Seafood products are more commonly contaminated by Aeromonas spp. than other food products, mainly because of the widespread occurrence of these bacteria in the marine environment [185]. Aeromonas spp. can enter the food chain through cross-contamination during processing from biofilms on food-contacted surfaces [186]. The food safety concern associated with the presence of Aeromonas spp. in seafood is a combination of the potential virulence of each strain and the ability to grow to disease-causing concentrations during storage. The occurrence of Aeromonas spp. in various habitats and their ability to persist and grow in continuously changing environments is exemplified with their viability over a relatively wide range of temperatures, pH and NaCl concentrations [187]. Environmental conditions may also affect the virulence and production of cytotoxic products, as demonstrated for A. hydrophila [188]. Moreover, strain variability must be accounted for as the ability of various Aeromonas strains to survive and grow under stressful conditions may wary between strains [189].
The optimal growth temperature for the majority of aeromonads is in the mesophilic range (28 to 30 °C). Many strains, especially clinical isolates, grow readily at temperatures up to 42 °C [190]. Most strains can survive and multiply at lower temperatures, from 2 to 10 °C, which highlights the need to monitor Aeromonas spp. in the cold chain [64,191]. This is especially the case for environmental isolates, and growth of Aeromonas spp. in food during refrigeration is commonly reported [192,193,194,195]. Aeromonas spp. were detected in relatively high concentrations in retail packages of rainbow trout (Oncorhynchus mykiss) (3.4 log CFU/g) and salmon (4.2 log CFU/g). The products were packed in trays wrapped with an oxygen-permeable film and the bacterial concentrations increased rapidly during refrigerated storage at 3 °C (>2 log units increase for four days) [196]. In retail sushi products with a shelf life of three days, the average concentration of Aeromonas spp. was 3 log CFU/g one day or more before the expiry date [19]. Moreover, the growth of mesophilic A. salmonicida in the magnitude of 1–4 log units within the shelf-life was demonstrated in a salmon-based sushi during cold storage [195].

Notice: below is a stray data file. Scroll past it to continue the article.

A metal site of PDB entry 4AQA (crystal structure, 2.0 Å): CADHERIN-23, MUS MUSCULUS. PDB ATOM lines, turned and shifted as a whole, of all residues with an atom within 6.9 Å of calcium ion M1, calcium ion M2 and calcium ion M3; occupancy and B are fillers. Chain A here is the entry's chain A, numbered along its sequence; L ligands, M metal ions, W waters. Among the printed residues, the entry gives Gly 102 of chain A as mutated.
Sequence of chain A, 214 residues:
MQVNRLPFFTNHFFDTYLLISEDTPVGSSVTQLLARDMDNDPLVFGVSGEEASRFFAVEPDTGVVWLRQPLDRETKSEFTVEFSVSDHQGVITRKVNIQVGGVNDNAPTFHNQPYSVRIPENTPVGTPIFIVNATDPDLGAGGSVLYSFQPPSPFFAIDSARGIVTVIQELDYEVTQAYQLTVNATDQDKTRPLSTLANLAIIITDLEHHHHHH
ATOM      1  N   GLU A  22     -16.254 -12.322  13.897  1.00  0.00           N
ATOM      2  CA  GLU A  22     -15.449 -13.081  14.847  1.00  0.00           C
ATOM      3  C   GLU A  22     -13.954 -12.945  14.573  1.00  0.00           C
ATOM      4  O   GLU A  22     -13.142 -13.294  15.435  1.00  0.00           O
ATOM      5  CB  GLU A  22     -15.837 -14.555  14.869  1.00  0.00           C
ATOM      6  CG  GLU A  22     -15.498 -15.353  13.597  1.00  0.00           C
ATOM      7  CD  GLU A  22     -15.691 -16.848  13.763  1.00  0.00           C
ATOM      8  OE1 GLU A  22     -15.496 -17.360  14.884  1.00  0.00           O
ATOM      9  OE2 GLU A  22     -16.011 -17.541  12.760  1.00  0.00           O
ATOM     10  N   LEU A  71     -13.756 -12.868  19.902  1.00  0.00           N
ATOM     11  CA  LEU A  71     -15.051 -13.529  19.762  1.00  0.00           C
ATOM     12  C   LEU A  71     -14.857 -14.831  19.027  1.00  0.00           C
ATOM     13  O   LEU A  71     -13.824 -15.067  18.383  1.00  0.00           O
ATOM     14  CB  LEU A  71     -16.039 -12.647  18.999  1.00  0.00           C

Most studies concerning the growth kinetics of Aeromonas spp. in food during refrigeration were done in laboratory cultures and not performed as challenge studies in relevant food matrices. The majority of growth assessment studies comprise A. hydrophila in combination with various antimicrobial treatments [193,197,198] or with mixed Aeromonas-populations without species identification [194,199,200]. For example, growth of A. hydrophila during refrigerated storage was demonstrated for oysters [201], chicken breast [202], and squid (Sepioteuthis sepioidea) [193] in aerobic atmosphere. The same A. hydrophila strain was used in the two latter studies and substrate specific differences in growth kinetics were observed, as the specific growth rate was more than two times higher in chicken than in squid.